January 14, 2018 “Brothers” – Genesis 4:1-16

Genesis 4:1-16
“Brothers”
January 14, 2017 –
Second Sunday after Epiphany

In one of my wife’s favorite moments in opera, the heroine Tosca stabs the evil Baron Scarpia, the Roman chief of police who has captured her and tortured her lover Mario. Scarpia has just agreed to release Mario and give them both safe passage in exchange for Tosca submitting to his amorous advances. But when Scarpia grabs her to claim his first kiss of the agreement, Tosca grabs a knife and plunges it into him, hissing Questo è il bacio di Tosca! “This is Tosca’s kiss!” Beth loves that scene.

But almost anyone loves that sort of scene, whether you like opera or not. Whether it’s Schwarzenegger telling the Terminator “Hasta la vista, baby!” or Darth Vader throwing the evil Emperor to his death in Return of the Jedi or, in High Noon, the marshall’s pacifist Quaker wife Amy picking up a rifle to shoot an outlaw before he can kill her husband, there is something in us that resonates with rough, vicious, deadly justice against those who have wronged others. Keep that feeling in mind as we look at Cain and Abel.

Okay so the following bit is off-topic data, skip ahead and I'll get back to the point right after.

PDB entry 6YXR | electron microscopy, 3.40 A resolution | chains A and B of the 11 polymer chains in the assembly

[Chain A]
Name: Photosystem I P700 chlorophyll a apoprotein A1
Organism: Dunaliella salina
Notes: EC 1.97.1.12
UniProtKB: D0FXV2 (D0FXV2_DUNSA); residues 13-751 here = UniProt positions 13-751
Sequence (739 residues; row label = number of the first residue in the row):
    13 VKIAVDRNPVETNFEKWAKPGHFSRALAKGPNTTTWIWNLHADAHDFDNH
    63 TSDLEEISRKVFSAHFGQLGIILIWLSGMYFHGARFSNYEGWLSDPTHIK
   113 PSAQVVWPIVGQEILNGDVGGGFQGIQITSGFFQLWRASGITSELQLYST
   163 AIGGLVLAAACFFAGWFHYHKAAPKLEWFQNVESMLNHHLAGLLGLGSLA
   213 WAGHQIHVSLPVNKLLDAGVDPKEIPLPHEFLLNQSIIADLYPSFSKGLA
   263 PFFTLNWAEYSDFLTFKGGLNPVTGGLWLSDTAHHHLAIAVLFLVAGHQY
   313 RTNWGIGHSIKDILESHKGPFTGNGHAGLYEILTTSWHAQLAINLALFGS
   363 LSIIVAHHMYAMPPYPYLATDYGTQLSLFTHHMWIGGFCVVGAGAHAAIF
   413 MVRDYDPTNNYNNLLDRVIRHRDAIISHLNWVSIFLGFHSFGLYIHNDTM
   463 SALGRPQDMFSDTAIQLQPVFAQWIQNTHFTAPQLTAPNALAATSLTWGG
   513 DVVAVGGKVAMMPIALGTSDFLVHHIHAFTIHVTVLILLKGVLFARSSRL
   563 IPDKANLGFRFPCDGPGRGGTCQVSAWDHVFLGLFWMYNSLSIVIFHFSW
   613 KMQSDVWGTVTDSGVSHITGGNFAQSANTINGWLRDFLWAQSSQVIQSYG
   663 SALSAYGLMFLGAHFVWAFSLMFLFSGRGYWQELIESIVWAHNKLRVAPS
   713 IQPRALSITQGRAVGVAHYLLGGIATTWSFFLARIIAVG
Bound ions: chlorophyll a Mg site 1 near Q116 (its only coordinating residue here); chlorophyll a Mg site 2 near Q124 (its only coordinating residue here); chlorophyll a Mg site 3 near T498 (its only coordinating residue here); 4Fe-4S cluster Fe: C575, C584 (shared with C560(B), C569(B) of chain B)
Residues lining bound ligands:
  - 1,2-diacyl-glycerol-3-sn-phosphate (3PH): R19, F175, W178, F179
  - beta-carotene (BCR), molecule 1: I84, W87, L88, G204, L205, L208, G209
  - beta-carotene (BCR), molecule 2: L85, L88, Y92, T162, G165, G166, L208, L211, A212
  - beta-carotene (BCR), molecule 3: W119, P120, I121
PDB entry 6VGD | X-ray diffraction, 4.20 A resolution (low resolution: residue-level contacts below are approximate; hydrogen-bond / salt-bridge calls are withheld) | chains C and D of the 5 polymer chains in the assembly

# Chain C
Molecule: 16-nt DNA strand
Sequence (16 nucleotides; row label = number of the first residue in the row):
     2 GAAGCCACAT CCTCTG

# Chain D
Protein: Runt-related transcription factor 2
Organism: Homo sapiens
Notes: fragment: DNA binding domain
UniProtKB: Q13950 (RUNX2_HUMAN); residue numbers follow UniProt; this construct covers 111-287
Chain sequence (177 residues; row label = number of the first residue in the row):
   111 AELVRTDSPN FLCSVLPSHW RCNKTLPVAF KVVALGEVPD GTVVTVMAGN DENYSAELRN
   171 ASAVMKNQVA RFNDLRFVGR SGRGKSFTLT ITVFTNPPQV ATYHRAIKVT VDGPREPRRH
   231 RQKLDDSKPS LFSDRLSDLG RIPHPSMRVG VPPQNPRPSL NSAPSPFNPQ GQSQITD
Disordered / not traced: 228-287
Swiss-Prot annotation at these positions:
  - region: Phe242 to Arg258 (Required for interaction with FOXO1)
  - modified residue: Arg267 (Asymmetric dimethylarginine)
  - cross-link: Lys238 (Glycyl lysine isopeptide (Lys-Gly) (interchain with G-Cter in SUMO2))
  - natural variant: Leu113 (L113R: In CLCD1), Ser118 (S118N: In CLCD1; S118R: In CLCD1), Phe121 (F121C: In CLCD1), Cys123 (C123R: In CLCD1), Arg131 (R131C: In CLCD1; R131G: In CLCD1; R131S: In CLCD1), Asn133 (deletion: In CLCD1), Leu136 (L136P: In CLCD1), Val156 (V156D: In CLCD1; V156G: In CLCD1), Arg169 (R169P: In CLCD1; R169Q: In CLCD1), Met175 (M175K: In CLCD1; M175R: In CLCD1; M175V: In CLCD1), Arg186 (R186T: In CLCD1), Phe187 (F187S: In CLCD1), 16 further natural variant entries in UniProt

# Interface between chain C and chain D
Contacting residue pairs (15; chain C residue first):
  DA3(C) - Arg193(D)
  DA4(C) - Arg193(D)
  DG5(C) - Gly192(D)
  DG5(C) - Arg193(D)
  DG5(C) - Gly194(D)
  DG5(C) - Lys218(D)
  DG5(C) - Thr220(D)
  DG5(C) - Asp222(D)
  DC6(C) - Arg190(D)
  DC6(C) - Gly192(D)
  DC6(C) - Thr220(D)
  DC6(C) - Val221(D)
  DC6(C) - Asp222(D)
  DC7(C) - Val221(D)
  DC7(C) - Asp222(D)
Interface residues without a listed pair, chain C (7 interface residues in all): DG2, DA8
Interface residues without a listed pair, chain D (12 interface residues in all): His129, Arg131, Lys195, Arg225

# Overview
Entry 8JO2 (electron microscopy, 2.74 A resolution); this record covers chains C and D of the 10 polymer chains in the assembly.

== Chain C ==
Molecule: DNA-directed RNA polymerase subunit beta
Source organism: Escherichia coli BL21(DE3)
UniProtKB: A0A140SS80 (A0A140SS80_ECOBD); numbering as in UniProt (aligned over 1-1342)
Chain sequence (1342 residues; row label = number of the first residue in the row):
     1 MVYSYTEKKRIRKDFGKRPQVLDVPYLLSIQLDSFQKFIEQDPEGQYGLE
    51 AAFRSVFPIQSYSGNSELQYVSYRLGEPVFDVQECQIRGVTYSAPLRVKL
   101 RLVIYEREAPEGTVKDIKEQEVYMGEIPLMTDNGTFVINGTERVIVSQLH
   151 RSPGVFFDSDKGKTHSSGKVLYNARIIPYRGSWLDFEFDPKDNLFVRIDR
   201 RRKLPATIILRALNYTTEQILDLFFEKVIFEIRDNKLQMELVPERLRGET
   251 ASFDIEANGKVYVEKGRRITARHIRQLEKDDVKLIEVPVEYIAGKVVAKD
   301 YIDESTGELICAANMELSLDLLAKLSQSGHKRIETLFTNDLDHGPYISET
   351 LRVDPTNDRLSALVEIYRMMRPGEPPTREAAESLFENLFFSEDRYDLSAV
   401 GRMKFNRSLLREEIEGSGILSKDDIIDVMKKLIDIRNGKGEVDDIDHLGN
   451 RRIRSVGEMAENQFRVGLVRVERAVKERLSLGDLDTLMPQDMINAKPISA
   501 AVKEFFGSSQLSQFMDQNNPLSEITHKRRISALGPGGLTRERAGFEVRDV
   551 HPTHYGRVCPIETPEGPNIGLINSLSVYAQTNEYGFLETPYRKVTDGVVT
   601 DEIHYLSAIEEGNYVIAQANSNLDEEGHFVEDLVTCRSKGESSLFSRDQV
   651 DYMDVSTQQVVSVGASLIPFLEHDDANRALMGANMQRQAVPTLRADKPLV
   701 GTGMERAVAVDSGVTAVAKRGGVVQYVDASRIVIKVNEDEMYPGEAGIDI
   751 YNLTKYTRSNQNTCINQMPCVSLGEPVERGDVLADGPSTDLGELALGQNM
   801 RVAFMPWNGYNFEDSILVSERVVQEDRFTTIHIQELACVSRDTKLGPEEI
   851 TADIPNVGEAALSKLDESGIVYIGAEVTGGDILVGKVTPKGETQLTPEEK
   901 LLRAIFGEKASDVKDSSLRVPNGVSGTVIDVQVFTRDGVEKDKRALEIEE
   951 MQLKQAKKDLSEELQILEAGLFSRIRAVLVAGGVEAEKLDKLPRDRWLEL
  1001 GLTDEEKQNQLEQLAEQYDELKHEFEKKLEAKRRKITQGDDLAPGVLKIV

Abel is of course the victim here, but the story is told from Cain’s point of view. It’s much more about what Cain did and what happens to him than about Abel and his fate. It all springs from Cain’s jealousy toward his brother. How many of you have ever experienced that sort of feeling for a sibling? How many of you have had a knock-down, drag-out, scorched-earth encounter with a brother or sister? You don’t have to raise your hand on this one unless you want, but how many of you are still estranged and on bad terms with a sister or brother after years and years have gone by?